Then I laid two layers of thick resin-coated fiberglass roving mat strips, about 4 inches wide, over the outline of the hatch lid, making a rough trapezoidal shape which matched the shape of the hatch outline, and also had the camber of the deck. Once this had cured, I was able to easily pry it off the surface of the deck since the fiberglass could not bond to the plastic tape beneath it. Sorry, no pictures of this process!
|Digging out the balsa core around the hatch.|
To prevent moisture intrusion, I dug out about half-inch of the balsa core around the hole and around the new lid, and filled the gap with a thickened mixture of epoxy and filler. Once this had cured, I sanded down the edges of the hatch to even it out and make it smooth. (I used epoxy rather than polyester along the edges because I wanted to strengthen the hatch as much as possible, even though I new that epoxy may cause problems with gelcoat later.West assures everyone that you can indeed gelcoat over their epoxy if it is properly mixed and cured. Many are doubtful but I tested things and indeed gelcoat seems to stick fine to epoxy.)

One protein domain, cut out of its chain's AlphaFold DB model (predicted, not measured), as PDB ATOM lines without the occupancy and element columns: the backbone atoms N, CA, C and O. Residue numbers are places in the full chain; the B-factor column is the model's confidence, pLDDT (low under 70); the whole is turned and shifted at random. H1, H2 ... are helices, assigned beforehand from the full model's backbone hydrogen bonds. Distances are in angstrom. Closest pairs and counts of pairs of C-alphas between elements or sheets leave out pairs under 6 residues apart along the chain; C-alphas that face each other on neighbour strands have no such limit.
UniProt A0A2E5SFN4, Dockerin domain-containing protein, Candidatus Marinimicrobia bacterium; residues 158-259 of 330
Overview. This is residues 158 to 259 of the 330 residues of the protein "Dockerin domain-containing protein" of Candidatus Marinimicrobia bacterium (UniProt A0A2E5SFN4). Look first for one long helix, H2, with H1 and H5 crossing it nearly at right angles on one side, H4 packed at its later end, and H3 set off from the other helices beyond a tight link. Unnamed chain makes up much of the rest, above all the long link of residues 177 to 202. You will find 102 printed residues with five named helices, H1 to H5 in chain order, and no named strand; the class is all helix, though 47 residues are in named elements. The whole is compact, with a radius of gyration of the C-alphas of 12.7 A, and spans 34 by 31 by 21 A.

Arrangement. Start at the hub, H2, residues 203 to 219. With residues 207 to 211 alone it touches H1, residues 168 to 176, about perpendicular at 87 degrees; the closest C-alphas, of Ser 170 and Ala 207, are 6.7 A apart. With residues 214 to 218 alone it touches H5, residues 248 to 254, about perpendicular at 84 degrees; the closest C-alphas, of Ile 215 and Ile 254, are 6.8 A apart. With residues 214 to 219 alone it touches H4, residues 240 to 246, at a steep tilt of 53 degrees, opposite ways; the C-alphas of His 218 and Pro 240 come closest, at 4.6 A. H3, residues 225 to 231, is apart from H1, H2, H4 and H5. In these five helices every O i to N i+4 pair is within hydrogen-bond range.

Also, since the fiberglass cabin headliner extended past the bulkhead a few inches into the anchor locker, I trimmed it back to the bulkhead too, and tabbed the bulkhead top directly to the deck with 2 layers of 1708 biaxial ( and the entire bulkhead was covered with 2 layers of fiberglass on the anchor-locker side.)
|Filled in the gap left around the edge of the hatch with thickened epoxy, then sanded down smooth.|
To put the lip in place that supports the hatch lid, I trimmed off and cleaned up the excess fiberglass material from the trapezoidal-shaped piece that I had layed-up earlier so that it roughly matched the shape of the hatch. Using epoxy and milled fiberglass adhesive filler, I glued this piece beneath the hatch cut-out and held it in place overnight with clamps. The next day, I further trimmed it back with my grinder so that about 3/4" of it stuck out to provide support for the hatch lid and prevent it from falling into the anchor locker, and glassed over it with another 2 layers of 1708 biaxial.
|The "lip" glued below the hatch cutout, about to be further trimmed.|